The waging of war has never been a pure free-for-all. Every culture has had a sense of limits: when war could be legitimately declared and how it would be legitimately waged. For ancient civilisations, war was a means of preserving the cosmic order. The ancient Egyptians believed their wars had to be sanctioned by the gods. Under the Zhou dynasty, Chinese armies would wage war only after oracles were consulted. Similar patterns are observable from the ancient Hindus to the North American Indian tribes.
The Second Lateran Council in 1139 banned the crossbow and ballista, the weapons of mass destruction of their day, because these armour-piercing instruments were considered too violent. By the 1300s a body of customary law had come into being to regulate the behaviour of knights, the jus militare (law of the knights), or what we today call ‘chivalry’. Formal military courts of chivalry were created to try cases of alleged violations. In the High Middle Ages, these legal notions evolved into various regal ordinances to protect civilian populations against murder, rape, imprisonment and ransoming.
During the High Middle Ages, too, kings issued laws that imposed restrictions on war-making. The first was King John’s Constitutions of 1214, which broadened the class of protected persons in wartime to include not only the Church but peasants and property. A still more important law may have been King Richard II’s Ordinances of 1385 banning robbery, plunder and killing or capturing of unarmed women and clergymen during battle. The Ordinance of Charles VII of France (1439) and the Scottish Articles and Ordinances of War (1643) sustained these protections of civilian populations against murder, rape, imprisonment, ransoming and plunder.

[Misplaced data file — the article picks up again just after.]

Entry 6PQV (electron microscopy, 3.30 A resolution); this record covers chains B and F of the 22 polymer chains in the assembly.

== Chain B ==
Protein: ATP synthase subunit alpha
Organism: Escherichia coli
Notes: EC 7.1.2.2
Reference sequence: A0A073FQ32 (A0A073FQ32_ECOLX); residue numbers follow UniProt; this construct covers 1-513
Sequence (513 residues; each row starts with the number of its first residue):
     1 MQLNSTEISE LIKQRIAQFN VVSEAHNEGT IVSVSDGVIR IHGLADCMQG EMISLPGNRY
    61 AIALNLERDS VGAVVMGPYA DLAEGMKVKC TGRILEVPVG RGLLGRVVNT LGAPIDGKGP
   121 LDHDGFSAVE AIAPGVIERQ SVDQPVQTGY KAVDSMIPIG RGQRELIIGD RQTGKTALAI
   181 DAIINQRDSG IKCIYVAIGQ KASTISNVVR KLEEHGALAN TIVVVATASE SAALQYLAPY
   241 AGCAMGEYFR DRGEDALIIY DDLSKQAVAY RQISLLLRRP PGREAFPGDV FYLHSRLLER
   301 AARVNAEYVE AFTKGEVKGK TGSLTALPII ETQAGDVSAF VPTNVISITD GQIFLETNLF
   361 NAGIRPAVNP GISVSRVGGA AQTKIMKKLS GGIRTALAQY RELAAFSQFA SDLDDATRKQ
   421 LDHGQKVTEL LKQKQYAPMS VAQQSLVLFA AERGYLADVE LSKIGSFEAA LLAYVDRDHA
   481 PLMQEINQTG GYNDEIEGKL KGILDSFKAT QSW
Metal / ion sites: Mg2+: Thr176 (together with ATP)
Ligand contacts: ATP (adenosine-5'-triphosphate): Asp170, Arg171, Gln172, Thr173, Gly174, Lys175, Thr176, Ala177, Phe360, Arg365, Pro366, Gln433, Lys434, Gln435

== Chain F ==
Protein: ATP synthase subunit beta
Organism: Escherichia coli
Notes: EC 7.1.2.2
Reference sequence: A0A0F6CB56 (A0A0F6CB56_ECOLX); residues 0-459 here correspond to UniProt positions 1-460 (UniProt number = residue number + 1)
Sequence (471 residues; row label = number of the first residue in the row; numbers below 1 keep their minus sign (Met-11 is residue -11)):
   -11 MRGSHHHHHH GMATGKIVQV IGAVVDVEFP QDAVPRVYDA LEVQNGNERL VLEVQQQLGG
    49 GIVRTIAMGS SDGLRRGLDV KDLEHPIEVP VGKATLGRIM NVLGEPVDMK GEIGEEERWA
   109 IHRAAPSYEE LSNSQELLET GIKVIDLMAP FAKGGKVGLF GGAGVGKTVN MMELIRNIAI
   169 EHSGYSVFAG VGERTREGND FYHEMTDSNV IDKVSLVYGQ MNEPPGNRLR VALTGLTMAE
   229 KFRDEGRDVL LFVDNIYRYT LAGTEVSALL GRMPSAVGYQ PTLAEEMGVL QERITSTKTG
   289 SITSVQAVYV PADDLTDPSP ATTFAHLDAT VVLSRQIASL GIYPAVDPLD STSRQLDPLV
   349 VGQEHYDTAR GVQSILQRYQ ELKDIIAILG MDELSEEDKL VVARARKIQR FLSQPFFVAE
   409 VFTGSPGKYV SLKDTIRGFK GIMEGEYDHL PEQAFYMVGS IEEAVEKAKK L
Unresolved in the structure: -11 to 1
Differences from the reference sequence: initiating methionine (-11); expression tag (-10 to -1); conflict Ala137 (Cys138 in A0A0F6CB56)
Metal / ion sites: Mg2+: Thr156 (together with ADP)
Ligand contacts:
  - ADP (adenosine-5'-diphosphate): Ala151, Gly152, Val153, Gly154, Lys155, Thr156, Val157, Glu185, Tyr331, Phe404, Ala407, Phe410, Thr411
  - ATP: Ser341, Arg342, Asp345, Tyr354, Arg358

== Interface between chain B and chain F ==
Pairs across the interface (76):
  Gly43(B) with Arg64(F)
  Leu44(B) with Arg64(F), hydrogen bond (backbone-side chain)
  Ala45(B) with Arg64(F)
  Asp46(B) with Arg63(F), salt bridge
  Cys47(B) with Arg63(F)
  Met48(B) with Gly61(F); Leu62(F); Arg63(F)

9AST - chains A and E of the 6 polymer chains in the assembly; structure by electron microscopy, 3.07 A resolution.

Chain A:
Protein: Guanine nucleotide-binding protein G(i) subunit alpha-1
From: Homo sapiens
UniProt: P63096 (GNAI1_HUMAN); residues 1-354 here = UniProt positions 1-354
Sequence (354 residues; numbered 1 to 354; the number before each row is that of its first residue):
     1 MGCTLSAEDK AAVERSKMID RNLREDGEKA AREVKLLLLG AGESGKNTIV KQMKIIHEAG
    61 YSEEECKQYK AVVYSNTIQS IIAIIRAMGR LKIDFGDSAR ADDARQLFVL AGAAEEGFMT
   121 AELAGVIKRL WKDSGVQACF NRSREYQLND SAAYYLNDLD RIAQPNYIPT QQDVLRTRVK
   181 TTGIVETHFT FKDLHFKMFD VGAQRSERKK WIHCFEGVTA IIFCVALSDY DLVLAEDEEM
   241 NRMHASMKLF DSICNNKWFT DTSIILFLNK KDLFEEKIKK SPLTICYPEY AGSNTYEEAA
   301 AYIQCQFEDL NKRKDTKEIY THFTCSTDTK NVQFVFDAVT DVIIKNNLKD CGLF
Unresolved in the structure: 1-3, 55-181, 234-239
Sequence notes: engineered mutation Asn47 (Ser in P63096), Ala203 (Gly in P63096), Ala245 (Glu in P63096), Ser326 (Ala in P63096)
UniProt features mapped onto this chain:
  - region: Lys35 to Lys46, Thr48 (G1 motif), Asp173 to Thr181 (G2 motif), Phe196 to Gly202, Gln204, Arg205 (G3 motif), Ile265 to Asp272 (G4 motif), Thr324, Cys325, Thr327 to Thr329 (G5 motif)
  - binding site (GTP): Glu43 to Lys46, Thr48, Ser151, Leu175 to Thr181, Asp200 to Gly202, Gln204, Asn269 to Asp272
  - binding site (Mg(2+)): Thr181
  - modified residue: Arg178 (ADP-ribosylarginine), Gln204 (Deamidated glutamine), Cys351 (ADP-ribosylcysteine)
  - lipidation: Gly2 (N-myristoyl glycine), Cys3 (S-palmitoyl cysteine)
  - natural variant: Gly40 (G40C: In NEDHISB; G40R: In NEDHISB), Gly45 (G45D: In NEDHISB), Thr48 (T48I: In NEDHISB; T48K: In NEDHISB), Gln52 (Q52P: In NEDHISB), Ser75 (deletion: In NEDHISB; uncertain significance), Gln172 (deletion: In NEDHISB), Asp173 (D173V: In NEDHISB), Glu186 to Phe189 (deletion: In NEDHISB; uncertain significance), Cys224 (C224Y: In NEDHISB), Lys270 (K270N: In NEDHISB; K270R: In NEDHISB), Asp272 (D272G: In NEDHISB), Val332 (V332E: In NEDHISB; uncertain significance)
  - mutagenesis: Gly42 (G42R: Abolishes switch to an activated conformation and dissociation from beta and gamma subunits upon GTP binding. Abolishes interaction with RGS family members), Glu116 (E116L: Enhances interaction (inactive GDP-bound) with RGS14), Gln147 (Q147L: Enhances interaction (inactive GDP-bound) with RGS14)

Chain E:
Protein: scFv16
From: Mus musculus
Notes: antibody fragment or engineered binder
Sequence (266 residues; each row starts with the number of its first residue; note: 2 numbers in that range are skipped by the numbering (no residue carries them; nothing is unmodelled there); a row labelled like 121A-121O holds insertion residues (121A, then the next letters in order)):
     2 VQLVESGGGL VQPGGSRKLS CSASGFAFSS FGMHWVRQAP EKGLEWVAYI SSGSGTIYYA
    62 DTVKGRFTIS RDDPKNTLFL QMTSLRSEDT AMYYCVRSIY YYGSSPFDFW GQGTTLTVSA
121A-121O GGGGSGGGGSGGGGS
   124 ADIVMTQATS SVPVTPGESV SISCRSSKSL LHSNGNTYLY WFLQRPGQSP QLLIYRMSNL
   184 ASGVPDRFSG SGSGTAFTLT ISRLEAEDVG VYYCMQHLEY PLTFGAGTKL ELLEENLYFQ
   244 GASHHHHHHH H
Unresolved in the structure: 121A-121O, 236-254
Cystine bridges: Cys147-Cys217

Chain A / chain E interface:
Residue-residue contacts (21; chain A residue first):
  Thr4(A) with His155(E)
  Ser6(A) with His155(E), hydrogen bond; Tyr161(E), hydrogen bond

It took until the 19th century for the law of war to be conceived as a body of international legal principles, and it wasn’t until after the second world war that a truly international judicial reckoning was deemed necessary. The Nuremberg International Tribunal and its sister court in Asia, the International Military Tribunal for the Far East, were the first to try accused war criminals on the principle of individual responsibility for violating international law. Other international conventions followed, the Genocide Convention (1948) and the Geneva Conventions (1949) being among the most significant.
The first international criminal tribunal since world war two was formed in the 1990s. The Balkan wars begot the International Criminal Tribunal for Yugoslavia by 1993, while the Rwandan genocide produced a comparable body in 1994. In 1998 the UN created, for the first time in history, a permanent criminal court with jurisdiction over war crimes, crimes against humanity, genocide and crimes against peace. The International Criminal Court’s charter, the Rome Statute, is explicitly modelled on the London Charter that created the Nuremberg tribunal in 1945.
The Preamble to the Rome Statute describes as one of the ICC’s aims the punishment of ‘shocking’ crimes that threaten global peace. Such language brings to mind the war in Ukraine today. Because neither Russia nor Ukraine were signatories to the ICC, the Rome Statute does not allow prosecution of crimes against peace for the invasion. But crimes against humanity, war crimes and genocide might yet be prosecuted there. Moreover, because these acts confer universal jurisdiction, any signatory to the Geneva Conventions or Genocide Convention is legally authorised to prosecute suspected Russian war criminals in their domestic courts.
Are these long shots? Maybe. But as we approach the issue of Russian liability for war crimes in Ukraine, it may be premature to wring our hands in dejection. We are creatures capable of bestial cruelty but also with the capacity to set aside our worst tendencies as we reach toward justice. We’ve done it before in Geneva, Nuremberg, Tokyo and The Hague; we can do it again. Let Vladimir Putin beware.